Top court rules investigation using GPS without warrant illegal

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  • 0

    Aly Rustom

    Good news. I guess we haven't become a complete police state yet. good to hear that some civil liberties are still in existence.

    the police were found to have installed 16 GPS tracking devices to vehicles of the man and others over a period of roughly six months in 2012 and 2013 without obtaining a warrant

    The question I have is why didn't they just track them by their smartphones? Unless they all didn't have smartphones

  • -2

    thepersoniamnow

    Aly, for the same reason that they have to stop using GPS, its illegal. But tracking someone via their phone is much more controversial.

  • 0

    Citizen2012

    The Supreme Court on Wednesday ruled it illegal for police to collect global positioning data without a warrant during an investigation of a man over theft cases in western Japan, raising questions about what policing methods are appropriate.

    It is ruled "illegal" by the supreme court but only raised questions ? Police should abide the laws and stop the illegal practices, there is no need to question anything.

  • -2

    thepersoniamnow

    @Citizen

    I think that in Japan officials and powerful people, can get away with a lot more than in many countries. Half the time an apology is all that's needed. In that case, if nobody's going to jail or fined then why not?

  • -1

    gogogo

    I wonder if the wording is around "GPS tracking" and not "tracking"... if it is the later the police just need to use a different technology :(

  • -4

    gaijinkurd

    Another win for organized crime! As technology advances and Japanese police continue to have their hands tied behind their backs in the name of "civil liberties" it is only a matter of time before organized criminals get a huge upper hand. Just look at the ATM heist last year causing Japanese banks to lose millions. Anything holding back the police from being proactive in solving cases will only hurt us regular citizens trying to live a peaceful life, as we will eventually become victims. Just look at other countries and how crime rates continue to rise there as the police are stymied.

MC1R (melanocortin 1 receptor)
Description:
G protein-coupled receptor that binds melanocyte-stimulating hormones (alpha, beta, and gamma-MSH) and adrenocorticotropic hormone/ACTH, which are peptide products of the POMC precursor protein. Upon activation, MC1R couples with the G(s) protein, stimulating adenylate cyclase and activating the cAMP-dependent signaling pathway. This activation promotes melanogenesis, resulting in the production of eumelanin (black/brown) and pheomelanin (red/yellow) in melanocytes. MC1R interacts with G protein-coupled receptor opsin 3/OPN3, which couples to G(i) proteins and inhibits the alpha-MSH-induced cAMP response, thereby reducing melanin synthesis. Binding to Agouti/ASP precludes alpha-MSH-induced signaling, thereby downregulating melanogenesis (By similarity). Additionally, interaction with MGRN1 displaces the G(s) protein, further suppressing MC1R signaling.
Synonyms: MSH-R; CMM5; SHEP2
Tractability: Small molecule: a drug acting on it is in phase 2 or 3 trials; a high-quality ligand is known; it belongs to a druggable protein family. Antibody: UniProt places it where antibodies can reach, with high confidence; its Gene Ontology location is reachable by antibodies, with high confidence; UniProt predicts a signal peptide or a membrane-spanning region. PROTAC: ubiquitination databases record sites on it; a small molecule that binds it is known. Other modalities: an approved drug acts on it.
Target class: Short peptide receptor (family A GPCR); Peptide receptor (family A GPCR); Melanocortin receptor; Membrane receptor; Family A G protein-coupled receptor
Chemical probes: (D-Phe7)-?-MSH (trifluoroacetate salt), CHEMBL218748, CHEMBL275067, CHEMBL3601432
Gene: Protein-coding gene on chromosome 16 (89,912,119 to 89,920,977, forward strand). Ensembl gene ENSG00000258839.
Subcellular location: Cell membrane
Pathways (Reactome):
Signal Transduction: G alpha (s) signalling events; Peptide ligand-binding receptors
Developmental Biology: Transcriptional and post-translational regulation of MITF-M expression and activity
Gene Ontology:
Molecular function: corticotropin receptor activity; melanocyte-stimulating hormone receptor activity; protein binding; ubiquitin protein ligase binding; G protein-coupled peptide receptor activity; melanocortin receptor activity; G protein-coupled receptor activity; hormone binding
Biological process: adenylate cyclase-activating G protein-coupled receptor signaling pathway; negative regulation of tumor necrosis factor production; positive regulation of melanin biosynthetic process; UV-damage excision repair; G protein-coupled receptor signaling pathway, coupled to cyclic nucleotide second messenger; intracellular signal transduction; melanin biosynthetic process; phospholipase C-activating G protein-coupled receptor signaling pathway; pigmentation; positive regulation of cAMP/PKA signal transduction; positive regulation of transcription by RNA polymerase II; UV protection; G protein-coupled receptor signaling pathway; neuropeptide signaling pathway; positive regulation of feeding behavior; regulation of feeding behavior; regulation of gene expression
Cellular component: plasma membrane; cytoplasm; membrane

• 1

    Dango bong

    you mean we need legal permission to spy on people with GPS? duh...

  • 0

    therougou

    @gaijinkurd

    I agree completely.

    “I’m satisfied that the GPS investigation was judged to be illegal. The court found that a wrong thing is wrong,” Iwakiri, who has been released on bail, told Kyodo News.

    Of course the criminal is satisfied. How is following with a GPS any more wrong than following on foot or in a car?

  • 0

    F4HA604

    I think this was the right decision, but I also agree with the part where they said a new law needs to be enacted such that once a warrant is issued, they can GPS track suspects without having to present the warrant to the suspect.

    Basically the same as before but with a 3rd party (judicial) making sure there's sufficient evidence/reason that tracking of the suspect is justified.